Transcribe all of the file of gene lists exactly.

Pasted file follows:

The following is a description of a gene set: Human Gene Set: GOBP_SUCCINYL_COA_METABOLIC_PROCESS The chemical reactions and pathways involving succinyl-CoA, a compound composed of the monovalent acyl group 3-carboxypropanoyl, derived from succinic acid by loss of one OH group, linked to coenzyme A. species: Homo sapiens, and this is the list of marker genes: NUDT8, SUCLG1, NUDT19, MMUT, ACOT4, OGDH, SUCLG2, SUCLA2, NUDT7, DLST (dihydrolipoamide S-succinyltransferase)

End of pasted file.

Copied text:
The following is a description of a gene set: Human Gene Set: GOBP_SUCCINYL_COA_METABOLIC_PROCESS The chemical reactions and pathways involving succinyl-CoA, a compound composed of the monovalent acyl group 3-carboxypropanoyl, derived from succinic acid by loss of one OH group, linked to coenzyme A. species: Homo sapiens, and this is the list of marker genes: NUDT8, SUCLG1, NUDT19, MMUT, ACOT4, OGDH, SUCLG2, SUCLA2, NUDT7, DLST (dihydrolipoamide S-succinyltransferase)